During this pandemic (and the summer that followed), some people have picked up a new hobby, some have just enjoyed the break from normal, scheduled life, and some have spent twelve hours of constantly reading YA fiction. I am the latter.
At the start of the summer, with a huge playlist to read filled with fantasy, YA, non-fiction, and even old favorites like Twilight and Hunger Games, I decided it might be a good idea to documenting every book I read and sharing a list of the best, in hopes this might encourage someone, anyone, to pick up a book and start reading. Reading outside of the classroom is not only proven to expand vocabulary and improve problem solving, but it also de-stresses. Many teenagers I know loved to read, but life seems to get in the way as you grow up, and the passion for anything literary tends to fade as you get older. This list was crafted with a range of teen-focused genres in mind – mostly fiction with a bit of education, these are all my favorites.
1. The Brave Women’s Book by Hillary Clinton and Chelsea Rodham-Clinton
For fans of Become by Michelle Obama, and anyone who wants their daily dose of female empowerment.
Not only has this book introduced me to so many amazing, sometimes somewhat forgotten women, but each chapter has opened my eyes to how girls can change the world. I really liked how the book was divided into sections, ranging from early inspirations of Hillary and Chelsea, to political figures and athletes, to conservationists and freedom fighters. Each chapter introduced me to a new inspiration.
2. Earth Heroes by Lily Dyu
For fans of Greta Thunberg, Sir David Attenborough and making the world a better place, this is for you!
Earth Heroes tells the stories of a range of environmentalists who are bringing about real change. For me, personally, it was amazing to read so many stories that are mostly unknown. Many of the men, women and children featured in this book are not only saving the planet through their contributions, but are also making local changes in their regions, such as educating women, providing jobs for those living in poverty and improving the standard. of life for their families. Each chapter begins with beautiful illustrations and a quote, and the writer begins each individual story with a page of anecdotal writing through the eyes of the conservationist himself.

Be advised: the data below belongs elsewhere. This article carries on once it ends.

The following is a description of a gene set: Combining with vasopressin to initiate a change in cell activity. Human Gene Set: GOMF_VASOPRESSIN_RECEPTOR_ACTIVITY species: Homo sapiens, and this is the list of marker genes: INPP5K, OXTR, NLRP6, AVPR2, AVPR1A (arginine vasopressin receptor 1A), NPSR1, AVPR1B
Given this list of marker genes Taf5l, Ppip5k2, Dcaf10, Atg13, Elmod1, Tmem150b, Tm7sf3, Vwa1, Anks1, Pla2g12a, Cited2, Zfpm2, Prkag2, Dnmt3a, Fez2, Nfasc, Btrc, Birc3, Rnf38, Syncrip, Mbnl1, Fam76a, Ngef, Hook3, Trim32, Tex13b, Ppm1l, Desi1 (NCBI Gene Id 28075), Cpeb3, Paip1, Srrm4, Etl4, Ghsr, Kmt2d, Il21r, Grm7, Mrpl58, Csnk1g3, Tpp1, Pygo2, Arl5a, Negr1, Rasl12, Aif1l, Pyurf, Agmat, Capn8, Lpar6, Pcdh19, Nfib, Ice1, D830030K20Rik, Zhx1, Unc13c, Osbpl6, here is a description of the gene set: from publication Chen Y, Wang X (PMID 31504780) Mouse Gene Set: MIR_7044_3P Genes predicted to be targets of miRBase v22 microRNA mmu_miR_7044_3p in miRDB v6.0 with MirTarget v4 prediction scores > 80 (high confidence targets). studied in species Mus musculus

3. Dusk by Stephanie Myer
For fans of Vampire Academy, Vampire Diaries and Dusk movies…
I know…it’s a controversial recommendation, but since this infamous show is going through a “Twilight Renaissance”, I’ve decided to pick up the show again this summer. While it’s true that the writer could have focused less on the (admittedly toxic) relationship between Bella and Edward, I’ve always enjoyed rereading the books and can still pick them up in a reading slump.
Twilight follows Bella Swan as she adjusts to small-town life in rainy Forks, after she comes to the attention of handsome Edward Cullen – whose family has a dark secret that could land Bella in trouble. life or death…
4. Three dark crowns by Kendare Blake
For fans of dark fantasy, magical settings and black magic…
The Three Dark Crowns series will always be the first book series I recommend – the world building is beautiful and I was incredibly emotionally invested in each of the characters (there were a lot of them). This was the first series I’ve read from Kendare Blake, and while the first book, to me, was far better than the other four, the series finale left me speechless. Three Dark Crowns follows three sisters, destined to fight to the death for the crown of Fennbirn, a mysterious island separated from the mainland by a magical mist. As the books go on, the plot really develops and takes new and exciting turns, and definitely leaves the reader with a satisfying, yet sad, ending.
Drama and emotion….. Contemporary YA
5. We were liars by E. Lockheart
For fans of DynastyThis is for you!
As soon as I finished this book, I went straight back to the beginning. Although I’ve seen notices calling We were liars‘ predictable ending, there’s no doubt that characterization, emotion, and storytelling intertwine for a poignant ending.